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Héctor G. van den Boorn, Ameen Abu-Hanna, Nadia Haj Mohammad, Maarten C.C.M. Hulshof, Suzanne S. Gisbertz, Bastiaan R. Klarenbeek, Marije Slingerland, Laurens V. Beerepoot, Tom Rozema, Mirjam A.G. Sprangers, Rob H.A. Verhoeven, Martijn G.H. van Oijen, Koos H. Zwinderman and Hanneke W.M. van Laarhoven

Background: Personalized prediction of treatment outcomes can aid patients with cancer when deciding on treatment options. Existing prediction models for esophageal and gastric cancer, however, have mostly been developed for survival prediction after surgery (ie, when treatment has already been completed). Furthermore, prediction models for patients with metastatic cancer are scarce. The aim of this study was to develop prediction models of overall survival at diagnosis for patients with potentially curable and metastatic esophageal and gastric cancer (the SOURCE study). Methods: Data from 13,080 patients with esophageal or gastric cancer diagnosed in 2015 through 2018 were retrieved from the prospective Netherlands Cancer Registry. Four Cox proportional hazards regression models were created for patients with potentially curable and metastatic esophageal or gastric cancer. Predictors, including treatment type, were selected using the Akaike information criterion. The models were validated with temporal cross-validation on their C-index and calibration. Results: The validated model’s C-index was 0.78 for potentially curable gastric cancer and 0.80 for potentially curable esophageal cancer. For the metastatic models, the c-indices were 0.72 and 0.73 for esophageal and gastric cancer, respectively. The 95% confidence interval of the calibration intercepts and slopes contain the values 0 and 1, respectively. Conclusions: The SOURCE prediction models show fair to good c-indices and an overall good calibration. The models are the first in esophageal and gastric cancer to predict survival at diagnosis for a variety of treatments. Future research is needed to demonstrate their value for shared decision-making in clinical practice.

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Tara M. Mackay, Anouk E.J. Latenstein, Mirjam A.G. Sprangers, Lydia G. van der Geest, Geert-Jan Creemers, Susan van Dieren, Jan-Willem B. de Groot, Bas Groot Koerkamp, Ignace H. de Hingh, Marjolein Y.V. Homs, Evelien J.M. de Jong, I. Quintus Molenaar, Gijs A. Patijn, Lonneke V. van de Poll-Franse, Hjalmar C. van Santvoort, Judith de Vos-Geelen, Johanna W. Wilmink, Casper H. van Eijck, Marc G. Besselink, Hanneke W.M. van Laarhoven and for the Dutch Pancreatic Cancer Group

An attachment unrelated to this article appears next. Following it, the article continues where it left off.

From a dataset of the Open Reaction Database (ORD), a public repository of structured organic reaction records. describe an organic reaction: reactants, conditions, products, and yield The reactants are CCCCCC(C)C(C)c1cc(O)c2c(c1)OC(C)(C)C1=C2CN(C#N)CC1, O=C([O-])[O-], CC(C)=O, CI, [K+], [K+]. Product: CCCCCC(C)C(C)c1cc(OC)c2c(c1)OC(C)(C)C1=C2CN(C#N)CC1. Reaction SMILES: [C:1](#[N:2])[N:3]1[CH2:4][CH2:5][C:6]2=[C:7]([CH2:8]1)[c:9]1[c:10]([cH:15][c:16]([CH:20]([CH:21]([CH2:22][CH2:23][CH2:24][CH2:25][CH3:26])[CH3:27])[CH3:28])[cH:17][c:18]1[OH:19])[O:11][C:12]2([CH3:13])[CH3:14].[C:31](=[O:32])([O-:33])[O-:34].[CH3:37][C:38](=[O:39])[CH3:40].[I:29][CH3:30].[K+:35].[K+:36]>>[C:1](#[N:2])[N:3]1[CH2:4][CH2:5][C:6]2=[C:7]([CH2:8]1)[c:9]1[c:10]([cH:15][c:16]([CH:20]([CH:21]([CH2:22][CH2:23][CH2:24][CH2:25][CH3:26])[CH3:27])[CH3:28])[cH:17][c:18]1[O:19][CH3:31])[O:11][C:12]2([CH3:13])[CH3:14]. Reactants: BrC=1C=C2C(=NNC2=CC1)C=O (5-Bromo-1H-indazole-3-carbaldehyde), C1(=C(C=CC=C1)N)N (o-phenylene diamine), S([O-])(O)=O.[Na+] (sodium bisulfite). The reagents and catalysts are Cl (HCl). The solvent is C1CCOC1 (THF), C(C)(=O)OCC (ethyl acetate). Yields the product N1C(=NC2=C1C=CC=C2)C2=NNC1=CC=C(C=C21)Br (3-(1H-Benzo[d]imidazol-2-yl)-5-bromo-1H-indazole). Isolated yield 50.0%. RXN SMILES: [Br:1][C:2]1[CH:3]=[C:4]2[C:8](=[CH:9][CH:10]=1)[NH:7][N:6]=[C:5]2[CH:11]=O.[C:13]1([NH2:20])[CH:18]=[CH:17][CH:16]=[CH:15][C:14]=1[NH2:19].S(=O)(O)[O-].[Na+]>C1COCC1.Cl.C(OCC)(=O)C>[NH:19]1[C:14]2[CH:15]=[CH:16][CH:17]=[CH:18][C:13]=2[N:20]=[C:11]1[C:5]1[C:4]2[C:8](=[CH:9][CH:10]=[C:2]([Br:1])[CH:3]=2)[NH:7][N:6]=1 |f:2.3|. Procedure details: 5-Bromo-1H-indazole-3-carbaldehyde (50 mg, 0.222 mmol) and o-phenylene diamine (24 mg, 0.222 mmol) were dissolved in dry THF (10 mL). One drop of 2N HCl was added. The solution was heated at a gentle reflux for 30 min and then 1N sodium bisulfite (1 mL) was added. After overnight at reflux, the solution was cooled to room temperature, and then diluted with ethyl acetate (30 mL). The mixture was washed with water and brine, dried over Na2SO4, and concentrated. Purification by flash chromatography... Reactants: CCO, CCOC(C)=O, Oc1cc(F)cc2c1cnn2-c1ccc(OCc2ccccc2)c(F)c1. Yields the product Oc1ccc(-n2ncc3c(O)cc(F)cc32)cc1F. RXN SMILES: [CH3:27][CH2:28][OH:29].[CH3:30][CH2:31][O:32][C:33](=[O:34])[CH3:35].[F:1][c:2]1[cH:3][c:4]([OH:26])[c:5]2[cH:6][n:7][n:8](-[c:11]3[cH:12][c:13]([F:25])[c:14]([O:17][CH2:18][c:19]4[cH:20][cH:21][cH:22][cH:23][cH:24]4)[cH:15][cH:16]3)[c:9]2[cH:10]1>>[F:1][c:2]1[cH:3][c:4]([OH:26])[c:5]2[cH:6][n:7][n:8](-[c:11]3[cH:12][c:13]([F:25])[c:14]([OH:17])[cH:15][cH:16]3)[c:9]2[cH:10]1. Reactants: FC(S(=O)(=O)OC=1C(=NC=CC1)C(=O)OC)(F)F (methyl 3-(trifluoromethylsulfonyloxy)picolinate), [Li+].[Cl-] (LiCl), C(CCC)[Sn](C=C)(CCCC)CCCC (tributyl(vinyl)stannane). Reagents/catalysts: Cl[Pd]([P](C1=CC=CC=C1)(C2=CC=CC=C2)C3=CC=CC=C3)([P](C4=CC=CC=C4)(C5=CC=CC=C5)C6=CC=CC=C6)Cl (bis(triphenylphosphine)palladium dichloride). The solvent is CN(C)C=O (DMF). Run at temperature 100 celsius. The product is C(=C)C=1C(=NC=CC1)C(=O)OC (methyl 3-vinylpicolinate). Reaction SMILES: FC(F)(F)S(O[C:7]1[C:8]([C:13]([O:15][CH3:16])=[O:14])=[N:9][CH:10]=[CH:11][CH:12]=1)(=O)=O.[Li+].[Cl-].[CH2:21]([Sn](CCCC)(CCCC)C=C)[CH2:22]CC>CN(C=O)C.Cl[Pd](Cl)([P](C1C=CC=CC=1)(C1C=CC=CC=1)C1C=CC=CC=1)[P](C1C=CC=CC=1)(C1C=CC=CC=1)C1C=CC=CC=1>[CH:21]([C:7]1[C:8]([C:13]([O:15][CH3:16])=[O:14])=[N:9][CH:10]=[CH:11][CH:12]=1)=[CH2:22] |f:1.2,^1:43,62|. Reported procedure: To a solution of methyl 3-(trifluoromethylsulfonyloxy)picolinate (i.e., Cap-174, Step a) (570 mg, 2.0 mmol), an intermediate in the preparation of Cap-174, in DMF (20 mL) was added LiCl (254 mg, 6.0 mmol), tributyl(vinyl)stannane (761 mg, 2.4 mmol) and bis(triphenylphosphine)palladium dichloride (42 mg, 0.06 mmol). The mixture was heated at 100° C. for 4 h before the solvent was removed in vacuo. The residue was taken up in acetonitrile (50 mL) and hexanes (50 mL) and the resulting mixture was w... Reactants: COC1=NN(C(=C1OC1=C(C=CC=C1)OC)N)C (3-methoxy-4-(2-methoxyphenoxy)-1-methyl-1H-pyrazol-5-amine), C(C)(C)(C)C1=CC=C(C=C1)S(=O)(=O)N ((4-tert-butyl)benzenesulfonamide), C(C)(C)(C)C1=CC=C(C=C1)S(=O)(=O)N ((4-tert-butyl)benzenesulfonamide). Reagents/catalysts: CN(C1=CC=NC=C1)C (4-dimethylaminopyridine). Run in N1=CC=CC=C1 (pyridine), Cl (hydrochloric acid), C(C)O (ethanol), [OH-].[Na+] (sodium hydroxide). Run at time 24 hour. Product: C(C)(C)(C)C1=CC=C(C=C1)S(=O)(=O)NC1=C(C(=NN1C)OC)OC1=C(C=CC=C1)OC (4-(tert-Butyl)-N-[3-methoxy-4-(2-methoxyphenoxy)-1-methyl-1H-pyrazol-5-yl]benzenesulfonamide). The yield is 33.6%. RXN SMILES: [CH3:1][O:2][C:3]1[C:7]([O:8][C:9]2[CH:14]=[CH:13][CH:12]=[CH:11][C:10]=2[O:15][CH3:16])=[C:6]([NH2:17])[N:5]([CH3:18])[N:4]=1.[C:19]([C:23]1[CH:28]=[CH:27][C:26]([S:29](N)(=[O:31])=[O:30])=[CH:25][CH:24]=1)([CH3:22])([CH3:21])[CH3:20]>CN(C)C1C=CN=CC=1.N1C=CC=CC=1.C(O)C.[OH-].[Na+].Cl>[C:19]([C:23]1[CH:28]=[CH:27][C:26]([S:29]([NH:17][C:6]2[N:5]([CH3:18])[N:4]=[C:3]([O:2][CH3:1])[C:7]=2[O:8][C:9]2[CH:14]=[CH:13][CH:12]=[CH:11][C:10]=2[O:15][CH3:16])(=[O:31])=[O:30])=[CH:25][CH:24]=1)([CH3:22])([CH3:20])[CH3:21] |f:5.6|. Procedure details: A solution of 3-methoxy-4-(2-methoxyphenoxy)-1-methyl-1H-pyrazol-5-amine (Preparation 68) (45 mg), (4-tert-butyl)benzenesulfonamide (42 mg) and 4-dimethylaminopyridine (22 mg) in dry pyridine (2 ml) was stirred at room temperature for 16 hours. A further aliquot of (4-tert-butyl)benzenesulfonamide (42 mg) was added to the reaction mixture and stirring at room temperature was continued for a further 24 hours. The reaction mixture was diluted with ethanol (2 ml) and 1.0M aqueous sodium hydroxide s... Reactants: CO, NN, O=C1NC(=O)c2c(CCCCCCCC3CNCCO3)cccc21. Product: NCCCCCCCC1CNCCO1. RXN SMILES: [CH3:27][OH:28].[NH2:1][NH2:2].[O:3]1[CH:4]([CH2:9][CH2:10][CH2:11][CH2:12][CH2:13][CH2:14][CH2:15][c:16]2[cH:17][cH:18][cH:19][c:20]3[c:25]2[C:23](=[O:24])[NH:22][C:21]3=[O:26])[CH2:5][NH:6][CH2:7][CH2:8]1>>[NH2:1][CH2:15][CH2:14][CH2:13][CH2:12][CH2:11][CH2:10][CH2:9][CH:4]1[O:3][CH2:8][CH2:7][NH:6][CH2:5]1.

Background: A relationship between quality of life (QoL) and survival has been shown for several types of cancer, mostly in clinical trials with highly selected patient groups. The relationship between QoL and survival for patients with pancreatic or periampullary cancer is unclear. Methods: This study analyzed QoL data from a prospective multicenter patient-reported outcome registry in patients with pancreatic or periampullary carcinoma registered in the nationwide Netherlands Cancer Registry (2015–2018). Baseline and delta QoL, between baseline and 3-month follow-up, were assessed with the Happiness, EORTC Quality of Life Questionnaire-Core 30 (QLQ-C30), and QLQ-PAN26 questionnaires. The relationship between QoL and survival was assessed using Cox regression models, and additional prognostic value of separate items was assessed using Nagelkerke R 2 (explained variance). Results: For the baseline and delta analyses, 233 and 148 patients were available, respectively. Most were diagnosed with pancreatic adenocarcinoma (n=194; 83.3%) and had stage III disease (n=77; 33.0%), with a median overall survival of 13.6 months. Multivariate analysis using baseline scores indicated several scales to be of prognostic value for the total cohort (ie, happiness today, role functioning, diarrhea, pancreatic pain, and body image; hazard ratios all P<.05) and for patients without resection (ie, overall satisfaction with life, physical and cognitive functioning, QLQ-C30 summary score, fatigue, pain, constipation, diarrhea, and body image; hazard ratios all P<.05). Except for diarrhea, all QoL items accounted for >5% of the additional explained variance and were of added prognostic value. Multivariate analysis using delta QoL revealed that only constipation was of prognostic value for the total cohort, whereas no association with survival was found for subgroups with or without resection. Conclusions: In a multicenter cohort of patients with pancreatic or periampullary carcinoma, QoL scores predicted survival regardless of patient, tumor, and treatment characteristics. QoL scores may thus be used for shared decision-making regarding disease management and treatment choice.